ubuntu – increase the size of a linux lvm

create LVM partition in new hardisk
===================================

sudo fdisk /dev/sdb
'n' create new partition
'p' primary partition
'1' partition number
[enter] for first cylinder
[enter] for last cylinder(max size)
't' type for paritition
'L' for list all
'8e' for linux.lvm
'w' for write partition

increasing the logical volume
====================================
# create a physical volume for later use by the LVM.

$ sudo pvcreate /dev/sdb1

03-disk-partitioan-create
# shown the name and the current size of it

$ sudo vgdisplay

# pvscan scan all disks for physical volumes

$ sudo pvscan

# increase the logical volume with the lvextend command
# my name volume is “ubuntu-vg”

$ sudo vgextend ubuntu-vg /dev/sdb1

# pvscan scan all disks for physical volumes

$ sudo pvscan

04-vgdisplay-after-extend
#c onfirm the name of the logical volume using lvdisplay.

$ sudo lvdisplay
--- Logical volume ---
LV Path                /dev/ubuntu-vg/root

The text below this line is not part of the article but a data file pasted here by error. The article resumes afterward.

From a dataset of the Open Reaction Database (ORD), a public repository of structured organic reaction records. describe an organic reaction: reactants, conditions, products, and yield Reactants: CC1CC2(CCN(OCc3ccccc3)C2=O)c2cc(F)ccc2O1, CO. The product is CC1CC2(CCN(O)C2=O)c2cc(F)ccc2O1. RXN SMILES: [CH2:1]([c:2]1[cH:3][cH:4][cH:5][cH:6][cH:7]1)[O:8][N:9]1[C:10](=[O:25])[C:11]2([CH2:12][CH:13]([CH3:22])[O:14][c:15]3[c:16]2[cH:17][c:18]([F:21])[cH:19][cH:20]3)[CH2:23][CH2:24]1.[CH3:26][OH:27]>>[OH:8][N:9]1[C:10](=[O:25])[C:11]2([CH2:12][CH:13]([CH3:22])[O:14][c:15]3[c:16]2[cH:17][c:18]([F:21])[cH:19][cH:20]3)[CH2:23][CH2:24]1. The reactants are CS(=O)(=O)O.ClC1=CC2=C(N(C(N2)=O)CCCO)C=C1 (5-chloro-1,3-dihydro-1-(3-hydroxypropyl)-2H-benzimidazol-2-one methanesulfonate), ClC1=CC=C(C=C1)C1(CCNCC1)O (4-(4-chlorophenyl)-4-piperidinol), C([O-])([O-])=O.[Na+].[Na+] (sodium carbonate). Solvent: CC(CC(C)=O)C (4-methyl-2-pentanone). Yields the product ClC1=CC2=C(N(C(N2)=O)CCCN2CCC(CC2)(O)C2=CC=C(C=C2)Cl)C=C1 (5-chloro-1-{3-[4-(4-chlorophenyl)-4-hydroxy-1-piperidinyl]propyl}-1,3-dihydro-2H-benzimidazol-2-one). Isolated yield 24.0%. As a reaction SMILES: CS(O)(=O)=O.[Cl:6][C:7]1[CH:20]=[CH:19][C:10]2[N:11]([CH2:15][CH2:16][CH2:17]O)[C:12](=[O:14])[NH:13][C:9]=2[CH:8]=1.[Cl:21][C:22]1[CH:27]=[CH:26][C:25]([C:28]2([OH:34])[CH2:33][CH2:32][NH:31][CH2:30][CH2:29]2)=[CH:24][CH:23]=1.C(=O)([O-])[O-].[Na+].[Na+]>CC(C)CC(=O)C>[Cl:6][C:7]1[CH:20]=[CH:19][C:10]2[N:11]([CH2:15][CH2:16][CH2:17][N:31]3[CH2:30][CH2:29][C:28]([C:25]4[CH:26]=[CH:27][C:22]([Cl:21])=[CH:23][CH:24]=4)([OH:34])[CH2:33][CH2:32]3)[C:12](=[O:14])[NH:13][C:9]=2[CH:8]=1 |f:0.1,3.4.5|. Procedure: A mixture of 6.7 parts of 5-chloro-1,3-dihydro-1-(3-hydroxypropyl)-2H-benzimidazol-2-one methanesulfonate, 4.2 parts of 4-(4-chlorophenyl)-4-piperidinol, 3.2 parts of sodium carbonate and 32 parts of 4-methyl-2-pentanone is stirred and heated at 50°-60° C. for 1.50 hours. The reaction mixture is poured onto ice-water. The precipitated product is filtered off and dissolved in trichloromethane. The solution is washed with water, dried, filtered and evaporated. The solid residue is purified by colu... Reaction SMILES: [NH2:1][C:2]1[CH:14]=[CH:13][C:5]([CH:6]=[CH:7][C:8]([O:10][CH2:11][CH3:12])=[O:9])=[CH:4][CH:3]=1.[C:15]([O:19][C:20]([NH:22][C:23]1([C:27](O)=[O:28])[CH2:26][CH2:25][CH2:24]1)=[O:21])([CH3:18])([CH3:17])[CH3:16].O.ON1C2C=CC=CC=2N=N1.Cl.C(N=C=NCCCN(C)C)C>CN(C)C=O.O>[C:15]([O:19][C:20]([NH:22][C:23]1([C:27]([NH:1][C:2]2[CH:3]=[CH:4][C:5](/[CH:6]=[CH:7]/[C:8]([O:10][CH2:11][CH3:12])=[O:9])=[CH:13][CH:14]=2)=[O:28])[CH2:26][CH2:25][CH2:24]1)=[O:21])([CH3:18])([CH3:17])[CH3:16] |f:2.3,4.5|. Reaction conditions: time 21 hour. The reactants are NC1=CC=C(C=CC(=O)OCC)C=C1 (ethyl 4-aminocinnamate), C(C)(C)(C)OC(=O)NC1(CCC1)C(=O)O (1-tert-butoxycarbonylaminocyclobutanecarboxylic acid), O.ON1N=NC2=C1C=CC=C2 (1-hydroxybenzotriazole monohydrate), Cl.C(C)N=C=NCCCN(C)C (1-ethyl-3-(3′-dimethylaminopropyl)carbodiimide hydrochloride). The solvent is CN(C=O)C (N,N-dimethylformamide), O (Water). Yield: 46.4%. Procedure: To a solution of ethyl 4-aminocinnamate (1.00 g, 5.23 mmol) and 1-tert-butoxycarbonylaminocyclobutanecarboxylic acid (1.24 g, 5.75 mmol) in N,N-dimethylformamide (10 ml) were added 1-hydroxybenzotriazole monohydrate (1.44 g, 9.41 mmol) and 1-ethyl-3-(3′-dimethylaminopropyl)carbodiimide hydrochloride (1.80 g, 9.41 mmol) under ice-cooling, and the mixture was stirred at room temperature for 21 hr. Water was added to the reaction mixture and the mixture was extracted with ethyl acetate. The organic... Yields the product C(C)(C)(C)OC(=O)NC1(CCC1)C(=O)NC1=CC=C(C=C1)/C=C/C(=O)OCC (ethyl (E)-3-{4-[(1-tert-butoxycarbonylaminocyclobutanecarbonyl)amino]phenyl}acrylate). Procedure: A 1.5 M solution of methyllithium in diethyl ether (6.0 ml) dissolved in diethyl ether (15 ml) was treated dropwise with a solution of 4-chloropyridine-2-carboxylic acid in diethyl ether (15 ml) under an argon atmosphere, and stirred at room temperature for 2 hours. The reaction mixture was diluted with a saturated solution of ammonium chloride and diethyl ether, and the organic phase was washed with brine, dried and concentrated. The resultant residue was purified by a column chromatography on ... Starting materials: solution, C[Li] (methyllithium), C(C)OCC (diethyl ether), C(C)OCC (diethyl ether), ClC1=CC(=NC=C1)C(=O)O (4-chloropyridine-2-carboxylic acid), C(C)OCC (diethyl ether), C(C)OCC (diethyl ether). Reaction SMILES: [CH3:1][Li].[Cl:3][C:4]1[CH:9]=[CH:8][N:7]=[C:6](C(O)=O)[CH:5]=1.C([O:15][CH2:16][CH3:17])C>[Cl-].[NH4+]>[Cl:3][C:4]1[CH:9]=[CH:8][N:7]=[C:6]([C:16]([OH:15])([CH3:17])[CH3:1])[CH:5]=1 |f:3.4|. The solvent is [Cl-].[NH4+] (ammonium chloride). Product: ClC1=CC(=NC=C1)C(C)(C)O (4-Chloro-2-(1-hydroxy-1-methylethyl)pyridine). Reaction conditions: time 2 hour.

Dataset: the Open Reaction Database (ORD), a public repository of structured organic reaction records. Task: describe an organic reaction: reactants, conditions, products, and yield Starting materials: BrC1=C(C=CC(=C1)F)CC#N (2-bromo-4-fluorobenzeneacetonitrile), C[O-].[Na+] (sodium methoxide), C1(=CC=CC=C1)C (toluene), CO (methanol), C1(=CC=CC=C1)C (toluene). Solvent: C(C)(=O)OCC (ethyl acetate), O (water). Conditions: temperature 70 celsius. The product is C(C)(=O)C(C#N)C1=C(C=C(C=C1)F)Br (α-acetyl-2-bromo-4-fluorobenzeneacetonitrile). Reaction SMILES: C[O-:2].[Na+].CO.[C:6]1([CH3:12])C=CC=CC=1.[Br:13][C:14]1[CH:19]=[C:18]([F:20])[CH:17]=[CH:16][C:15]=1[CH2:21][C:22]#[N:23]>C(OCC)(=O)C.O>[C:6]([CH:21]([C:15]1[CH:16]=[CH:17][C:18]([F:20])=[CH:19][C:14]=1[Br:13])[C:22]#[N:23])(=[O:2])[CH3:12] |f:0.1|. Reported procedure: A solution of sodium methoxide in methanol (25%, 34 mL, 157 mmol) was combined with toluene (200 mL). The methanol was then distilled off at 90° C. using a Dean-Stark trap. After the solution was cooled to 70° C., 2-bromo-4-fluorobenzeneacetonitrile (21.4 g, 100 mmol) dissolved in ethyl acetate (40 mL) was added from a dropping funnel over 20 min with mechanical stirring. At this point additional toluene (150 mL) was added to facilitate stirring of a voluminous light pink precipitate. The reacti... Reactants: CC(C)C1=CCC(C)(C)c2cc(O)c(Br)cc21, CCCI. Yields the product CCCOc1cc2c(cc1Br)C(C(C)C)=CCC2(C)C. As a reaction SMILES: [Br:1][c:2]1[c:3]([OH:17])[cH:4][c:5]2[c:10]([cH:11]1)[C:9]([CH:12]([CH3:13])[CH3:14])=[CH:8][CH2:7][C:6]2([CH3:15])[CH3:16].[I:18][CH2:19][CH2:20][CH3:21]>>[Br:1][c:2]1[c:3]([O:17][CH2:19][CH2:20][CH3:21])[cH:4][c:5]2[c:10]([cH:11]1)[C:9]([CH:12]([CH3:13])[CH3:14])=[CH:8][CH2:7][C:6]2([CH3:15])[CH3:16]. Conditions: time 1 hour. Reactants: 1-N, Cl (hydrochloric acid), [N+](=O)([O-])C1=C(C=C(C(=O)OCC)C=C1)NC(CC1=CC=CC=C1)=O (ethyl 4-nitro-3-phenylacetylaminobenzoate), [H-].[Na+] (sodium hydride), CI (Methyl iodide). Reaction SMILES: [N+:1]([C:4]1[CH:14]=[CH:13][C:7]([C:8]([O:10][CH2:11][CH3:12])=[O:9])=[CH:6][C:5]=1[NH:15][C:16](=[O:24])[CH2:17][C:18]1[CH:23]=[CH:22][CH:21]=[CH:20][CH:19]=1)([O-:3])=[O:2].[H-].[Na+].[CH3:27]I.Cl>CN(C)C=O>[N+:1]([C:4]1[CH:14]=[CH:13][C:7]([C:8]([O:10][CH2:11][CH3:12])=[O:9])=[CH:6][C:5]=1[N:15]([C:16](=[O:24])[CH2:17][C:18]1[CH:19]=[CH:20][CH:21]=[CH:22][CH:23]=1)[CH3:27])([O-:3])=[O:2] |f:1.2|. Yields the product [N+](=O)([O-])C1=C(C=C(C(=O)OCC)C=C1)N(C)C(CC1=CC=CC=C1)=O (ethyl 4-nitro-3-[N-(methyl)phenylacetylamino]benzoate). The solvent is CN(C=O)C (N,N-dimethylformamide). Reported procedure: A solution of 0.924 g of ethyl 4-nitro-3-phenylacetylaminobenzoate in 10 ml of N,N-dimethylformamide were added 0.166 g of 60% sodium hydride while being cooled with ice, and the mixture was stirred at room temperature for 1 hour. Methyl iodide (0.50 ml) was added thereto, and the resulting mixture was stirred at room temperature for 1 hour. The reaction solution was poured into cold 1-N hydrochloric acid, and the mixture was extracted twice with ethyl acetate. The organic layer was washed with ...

LV Name                root
VG Name                ubuntu-vg

# The logical volume is then extended using the lvextend command
# We are extending the original logical volume of

#/dev/ubuntu-vg/root over the newer /dev/sdb1

$ sudo lvextend /dev/ubuntu-vg/root /dev/sdb1
Size of logical volume ubuntu-vg/root changed from 4.83 GiB (1236 extents) to 24.82 GiB (6355 extents).
Logical volume root successfully resized

#show vgdisplay

$ sudo vgdisplay
--- Volume group ---
VG Name               ubuntu-vg
...
VG Size               29.75 GiB

# However if you run a “df” command to see available disk space it will not have changed
# yet as there is one final step, we need to resize the file system using the
# resize2fs command in order to make use of this space.

$ sudo resize2fs /dev/ubuntu-vg/root
resize2fs 1.42.12 (29-Aug-2014)
Filesystem at /dev/ubuntu-vg/root is mounted on /; on-line resizing required
old_desc_blocks = 1, new_desc_blocks = 2
The filesystem on /dev/ubuntu-vg/root is now 6507520 (4k) blocks long.

#show size with df

$ df -h

07-df-h
# Alternatively if you’re running the XFS file system (default as of RedHat/CentOS 7)
# you can grow the file system with “xfs_growfs /dev/ubuntu-vs/root”.

https://www.rootusers.com/how-to-increase-the-size-of-a-linux-lvm-by-adding-a-new-disk/

Published by

G3n1k

just to remember what i had known :)

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